Meyer eventually dusted off The Priceless Slave, exchanging the Middle East for antebellum Louisiana. Inspired by a strange portrait of a slave-owning ancestor that Meyer's family inherited from a great uncle, the play is a darkly comedic confrontation of the family's past. "You always think of slave-owning as 'them,'" Meyer says. "They all died in the Civil War or something. You don't envision it as: Here I am." The play is also an attempt to hone his craft by writing characters who are distinctly not him: "As much as it matters to me to get soldiers' voices out there, if I'm a real artist, I have to be able to do that with other subject matter." In the new play, those subjects are women and slaves. White men are pushed offstage, and three boisterous women and the titular slave drive the verse-laden story about the entanglement of slavery and art.
The cast, Meyer, and Jaffe agree that the New Works Festival is an exciting venue for play development. "Undergrads," Jaffe argues, "have a passion for the work that real professional life can dull." UT theatre student Megan Rabuse says that acting in the play has inspired her empathy. "You see slaves as more than statistics; they were people with goals and dreams. And slave owners go from being hungry capitalists to people who are in a system – it's almost a requirement for them." Katie Folger, who appeared in three South by Southwest films and is also studying theatre at UT, enjoys the challenge: "There's nothing easy about this script. In film, you play characters who are mostly true to who you are. In this play, my character never recognizes the humanity of slaves. Everything is about her dreams. She's kicking my ass."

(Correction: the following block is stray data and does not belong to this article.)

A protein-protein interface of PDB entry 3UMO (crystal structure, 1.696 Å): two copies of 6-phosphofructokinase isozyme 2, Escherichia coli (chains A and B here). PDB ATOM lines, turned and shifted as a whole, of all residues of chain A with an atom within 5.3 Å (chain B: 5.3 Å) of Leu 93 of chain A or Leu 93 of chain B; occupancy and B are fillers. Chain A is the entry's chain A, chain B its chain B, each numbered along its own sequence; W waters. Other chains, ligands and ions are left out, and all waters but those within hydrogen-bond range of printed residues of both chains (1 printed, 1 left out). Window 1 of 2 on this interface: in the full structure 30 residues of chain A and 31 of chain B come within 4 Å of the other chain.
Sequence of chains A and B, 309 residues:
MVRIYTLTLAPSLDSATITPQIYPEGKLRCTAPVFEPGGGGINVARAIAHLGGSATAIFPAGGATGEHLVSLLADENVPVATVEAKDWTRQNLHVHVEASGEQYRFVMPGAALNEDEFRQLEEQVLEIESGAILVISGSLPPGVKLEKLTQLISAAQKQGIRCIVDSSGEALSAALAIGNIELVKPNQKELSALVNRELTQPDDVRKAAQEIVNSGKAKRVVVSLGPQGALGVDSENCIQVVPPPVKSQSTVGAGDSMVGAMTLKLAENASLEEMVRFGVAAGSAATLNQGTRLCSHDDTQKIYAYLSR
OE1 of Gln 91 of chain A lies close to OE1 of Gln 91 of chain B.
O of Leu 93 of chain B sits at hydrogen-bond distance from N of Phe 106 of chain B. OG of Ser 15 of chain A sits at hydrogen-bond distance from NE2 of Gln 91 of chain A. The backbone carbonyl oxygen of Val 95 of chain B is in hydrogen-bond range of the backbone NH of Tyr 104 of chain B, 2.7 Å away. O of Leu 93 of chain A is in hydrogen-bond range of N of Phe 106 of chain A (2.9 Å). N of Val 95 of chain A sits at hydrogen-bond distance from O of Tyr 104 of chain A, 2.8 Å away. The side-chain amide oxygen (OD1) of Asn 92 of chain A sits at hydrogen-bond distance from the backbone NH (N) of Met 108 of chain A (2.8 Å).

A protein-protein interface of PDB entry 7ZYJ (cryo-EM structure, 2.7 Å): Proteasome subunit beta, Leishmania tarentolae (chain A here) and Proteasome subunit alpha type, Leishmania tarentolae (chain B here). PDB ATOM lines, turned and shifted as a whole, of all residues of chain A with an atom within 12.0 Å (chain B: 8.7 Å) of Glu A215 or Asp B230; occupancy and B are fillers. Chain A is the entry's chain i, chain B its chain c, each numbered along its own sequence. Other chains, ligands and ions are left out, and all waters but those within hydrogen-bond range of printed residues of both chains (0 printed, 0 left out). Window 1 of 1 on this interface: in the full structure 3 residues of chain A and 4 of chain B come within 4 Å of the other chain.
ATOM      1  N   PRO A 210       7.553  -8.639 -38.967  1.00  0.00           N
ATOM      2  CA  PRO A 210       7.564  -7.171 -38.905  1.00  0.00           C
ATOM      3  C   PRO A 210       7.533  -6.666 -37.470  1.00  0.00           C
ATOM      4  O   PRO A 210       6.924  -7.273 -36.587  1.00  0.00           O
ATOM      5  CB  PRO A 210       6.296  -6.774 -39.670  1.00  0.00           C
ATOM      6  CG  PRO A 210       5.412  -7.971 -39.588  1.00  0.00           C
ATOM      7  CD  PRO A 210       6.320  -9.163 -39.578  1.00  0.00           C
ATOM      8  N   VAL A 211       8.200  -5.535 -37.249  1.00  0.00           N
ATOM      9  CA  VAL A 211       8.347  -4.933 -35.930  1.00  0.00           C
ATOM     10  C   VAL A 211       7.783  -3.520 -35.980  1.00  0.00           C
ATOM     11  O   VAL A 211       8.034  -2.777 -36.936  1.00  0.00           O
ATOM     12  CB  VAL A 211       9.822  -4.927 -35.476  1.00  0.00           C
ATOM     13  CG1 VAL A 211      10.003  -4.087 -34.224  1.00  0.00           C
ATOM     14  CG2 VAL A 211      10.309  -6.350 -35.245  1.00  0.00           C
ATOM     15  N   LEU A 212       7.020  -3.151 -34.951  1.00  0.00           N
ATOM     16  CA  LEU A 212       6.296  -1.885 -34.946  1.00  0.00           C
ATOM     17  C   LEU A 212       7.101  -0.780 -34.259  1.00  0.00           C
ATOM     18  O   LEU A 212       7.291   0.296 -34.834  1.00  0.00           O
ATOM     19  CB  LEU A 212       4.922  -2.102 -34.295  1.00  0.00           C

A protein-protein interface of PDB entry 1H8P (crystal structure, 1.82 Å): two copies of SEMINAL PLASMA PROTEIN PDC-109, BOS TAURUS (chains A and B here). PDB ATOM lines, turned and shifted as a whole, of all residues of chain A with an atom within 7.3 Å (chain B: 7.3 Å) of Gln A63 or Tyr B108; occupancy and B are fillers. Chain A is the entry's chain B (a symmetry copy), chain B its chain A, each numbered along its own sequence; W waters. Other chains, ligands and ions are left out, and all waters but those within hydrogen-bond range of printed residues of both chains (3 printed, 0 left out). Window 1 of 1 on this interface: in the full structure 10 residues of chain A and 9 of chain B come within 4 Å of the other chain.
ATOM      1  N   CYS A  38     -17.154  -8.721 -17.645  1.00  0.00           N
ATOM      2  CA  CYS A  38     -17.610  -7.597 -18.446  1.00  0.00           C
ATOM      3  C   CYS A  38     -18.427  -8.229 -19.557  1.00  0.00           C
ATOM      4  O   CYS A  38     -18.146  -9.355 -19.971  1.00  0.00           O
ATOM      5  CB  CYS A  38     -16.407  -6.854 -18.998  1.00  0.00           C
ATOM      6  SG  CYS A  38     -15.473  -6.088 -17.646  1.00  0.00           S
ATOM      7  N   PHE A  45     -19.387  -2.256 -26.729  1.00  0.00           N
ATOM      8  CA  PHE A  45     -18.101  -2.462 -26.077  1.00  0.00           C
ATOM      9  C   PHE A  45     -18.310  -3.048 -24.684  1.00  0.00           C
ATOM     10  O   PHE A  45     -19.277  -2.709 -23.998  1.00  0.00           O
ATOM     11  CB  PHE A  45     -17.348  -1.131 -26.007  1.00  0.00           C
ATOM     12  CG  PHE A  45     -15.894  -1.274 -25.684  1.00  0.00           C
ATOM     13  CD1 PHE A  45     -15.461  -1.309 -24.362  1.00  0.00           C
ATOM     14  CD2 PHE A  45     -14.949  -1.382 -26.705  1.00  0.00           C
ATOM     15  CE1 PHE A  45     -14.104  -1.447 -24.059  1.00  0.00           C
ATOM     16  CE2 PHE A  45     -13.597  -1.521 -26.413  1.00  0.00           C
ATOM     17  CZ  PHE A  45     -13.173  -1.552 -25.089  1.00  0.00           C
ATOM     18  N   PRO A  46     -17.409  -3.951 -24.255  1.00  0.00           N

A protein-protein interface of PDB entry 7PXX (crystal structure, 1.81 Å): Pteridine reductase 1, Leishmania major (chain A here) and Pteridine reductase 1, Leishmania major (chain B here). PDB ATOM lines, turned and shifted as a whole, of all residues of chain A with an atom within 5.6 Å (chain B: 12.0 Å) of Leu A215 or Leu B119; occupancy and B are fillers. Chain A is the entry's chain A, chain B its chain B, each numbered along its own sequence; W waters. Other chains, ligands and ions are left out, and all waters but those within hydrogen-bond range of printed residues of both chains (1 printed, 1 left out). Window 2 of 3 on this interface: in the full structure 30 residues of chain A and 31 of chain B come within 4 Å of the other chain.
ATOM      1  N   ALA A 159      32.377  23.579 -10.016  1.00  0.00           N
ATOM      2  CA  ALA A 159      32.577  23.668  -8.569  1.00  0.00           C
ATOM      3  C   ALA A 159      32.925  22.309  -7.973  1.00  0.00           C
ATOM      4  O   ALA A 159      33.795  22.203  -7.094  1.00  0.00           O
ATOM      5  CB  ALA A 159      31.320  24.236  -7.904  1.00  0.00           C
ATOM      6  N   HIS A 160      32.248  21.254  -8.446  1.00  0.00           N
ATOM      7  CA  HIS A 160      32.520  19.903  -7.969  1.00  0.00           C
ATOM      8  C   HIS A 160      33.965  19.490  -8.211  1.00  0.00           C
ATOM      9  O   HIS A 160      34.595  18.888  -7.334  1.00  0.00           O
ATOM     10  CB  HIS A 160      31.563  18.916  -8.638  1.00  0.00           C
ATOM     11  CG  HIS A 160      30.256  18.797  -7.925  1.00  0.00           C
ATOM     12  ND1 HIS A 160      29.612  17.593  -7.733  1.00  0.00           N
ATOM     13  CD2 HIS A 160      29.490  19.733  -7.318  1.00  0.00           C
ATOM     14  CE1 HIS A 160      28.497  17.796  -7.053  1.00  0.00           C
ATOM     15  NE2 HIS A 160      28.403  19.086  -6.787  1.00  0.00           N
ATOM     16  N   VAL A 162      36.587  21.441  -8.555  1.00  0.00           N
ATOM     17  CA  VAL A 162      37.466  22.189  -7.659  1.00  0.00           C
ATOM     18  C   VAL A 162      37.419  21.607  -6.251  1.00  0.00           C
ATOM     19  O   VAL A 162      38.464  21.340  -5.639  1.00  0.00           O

Though Meyer's attention is trained on The Priceless Slave and his doctorate, he won't stop creating theatre about and for soldiers. Another war play, Westhusing in the House of Atreus, will be workshopped at the Great Plains Theatre Conference in May. And he's collaborating with UT philosophy professor and fellow veteran Paul Woodruff on a project called Veterans' Voices. They'll organize readings of ancient Greek plays to "give voice to the many veterans who cannot find a way to tell their stories to the people they love." Woodruff adds, "I think Johnny and I both have the idea – this is a Winedale idea – that you gain understanding through performance. You learn something from performance."
Theatre has had a very real impact on Johnny Meyer's life; it's allowed him to find his voice and his place in society. And, he says, it's essential. "From the perspective of evolution, we are somewhat, uh, small. But if you view it as fireworks, and if you view theatre's job as presenting those fireworks in the most interesting way possible, then it's a little bit more bearable. But otherwise, it's not bearable at all."
The Priceless Slave runs March 25-29, Monday & Tuesday, 8pm; Wednesday, 8:30pm; Thursday, 8pm; Friday, 6pm, in the Sinclair Suite, Rm. 3.128, Texas Union, UT campus. For more information, visit www.coopnwf.org.